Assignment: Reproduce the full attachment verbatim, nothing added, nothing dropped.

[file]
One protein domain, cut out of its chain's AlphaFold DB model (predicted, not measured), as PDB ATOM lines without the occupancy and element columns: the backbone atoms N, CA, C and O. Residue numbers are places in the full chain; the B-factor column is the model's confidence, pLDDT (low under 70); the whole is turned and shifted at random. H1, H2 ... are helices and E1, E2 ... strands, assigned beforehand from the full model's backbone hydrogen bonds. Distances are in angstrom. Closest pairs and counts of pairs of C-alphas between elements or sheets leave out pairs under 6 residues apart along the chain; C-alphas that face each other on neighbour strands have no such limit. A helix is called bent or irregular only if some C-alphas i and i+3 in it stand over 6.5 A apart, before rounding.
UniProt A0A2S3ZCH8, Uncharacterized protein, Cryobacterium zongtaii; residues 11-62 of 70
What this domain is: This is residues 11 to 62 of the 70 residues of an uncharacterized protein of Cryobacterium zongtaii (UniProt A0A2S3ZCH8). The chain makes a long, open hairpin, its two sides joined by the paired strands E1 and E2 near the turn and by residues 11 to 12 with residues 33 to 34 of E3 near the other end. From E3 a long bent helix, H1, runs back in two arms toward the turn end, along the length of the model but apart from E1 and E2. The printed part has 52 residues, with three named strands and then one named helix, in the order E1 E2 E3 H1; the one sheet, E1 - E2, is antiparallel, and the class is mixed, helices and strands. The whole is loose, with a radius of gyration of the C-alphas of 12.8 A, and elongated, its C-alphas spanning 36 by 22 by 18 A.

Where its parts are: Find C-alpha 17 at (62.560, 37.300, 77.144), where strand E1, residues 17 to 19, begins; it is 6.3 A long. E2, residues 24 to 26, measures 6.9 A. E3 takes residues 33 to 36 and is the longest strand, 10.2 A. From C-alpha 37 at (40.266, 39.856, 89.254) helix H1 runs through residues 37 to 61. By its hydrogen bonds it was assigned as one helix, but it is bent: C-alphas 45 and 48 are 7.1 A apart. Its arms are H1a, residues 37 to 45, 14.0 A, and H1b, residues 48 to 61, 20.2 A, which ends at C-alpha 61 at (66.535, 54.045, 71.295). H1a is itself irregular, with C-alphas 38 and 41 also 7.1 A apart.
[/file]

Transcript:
One protein domain, cut out of its chain's AlphaFold DB model (predicted, not measured), as PDB ATOM lines without the occupancy and element columns: the backbone atoms N, CA, C and O. Residue numbers are places in the full chain; the B-factor column is the model's confidence, pLDDT (low under 70); the whole is turned and shifted at random. H1, H2 ... are helices and E1, E2 ... strands, assigned beforehand from the full model's backbone hydrogen bonds. Distances are in angstrom. Closest pairs and counts of pairs of C-alphas between elements or sheets leave out pairs under 6 residues apart along the chain; C-alphas that face each other on neighbour strands have no such limit. A helix is called bent or irregular only if some C-alphas i and i+3 in it stand over 6.5 A apart, before rounding.
UniProt A0A2S3ZCH8, Uncharacterized protein, Cryobacterium zongtaii; residues 11-62 of 70
What this domain is: This is residues 11 to 62 of the 70 residues of an uncharacterized protein of Cryobacterium zongtaii (UniProt A0A2S3ZCH8). The chain makes a long, open hairpin, its two sides joined by the paired strands E1 and E2 near the turn and by residues 11 to 12 with residues 33 to 34 of E3 near the other end. From E3 a long bent helix, H1, runs back in two arms toward the turn end, along the length of the model but apart from E1 and E2. The printed part has 52 residues, with three named strands and then one named helix, in the order E1 E2 E3 H1; the one sheet, E1 - E2, is antiparallel, and the class is mixed, helices and strands. The whole is loose, with a radius of gyration of the C-alphas of 12.8 A, and elongated, its C-alphas spanning 36 by 22 by 18 A.

Where its parts are: Find C-alpha 17 at (62.560, 37.300, 77.144), where strand E1, residues 17 to 19, begins; it is 6.3 A long. E2, residues 24 to 26, measures 6.9 A. E3 takes residues 33 to 36 and is the longest strand, 10.2 A. From C-alpha 37 at (40.266, 39.856, 89.254) helix H1 runs through residues 37 to 61. By its hydrogen bonds it was assigned as one helix, but it is bent: C-alphas 45 and 48 are 7.1 A apart. Its arms are H1a, residues 37 to 45, 14.0 A, and H1b, residues 48 to 61, 20.2 A, which ends at C-alpha 61 at (66.535, 54.045, 71.295). H1a is itself irregular, with C-alphas 38 and 41 also 7.1 A apart.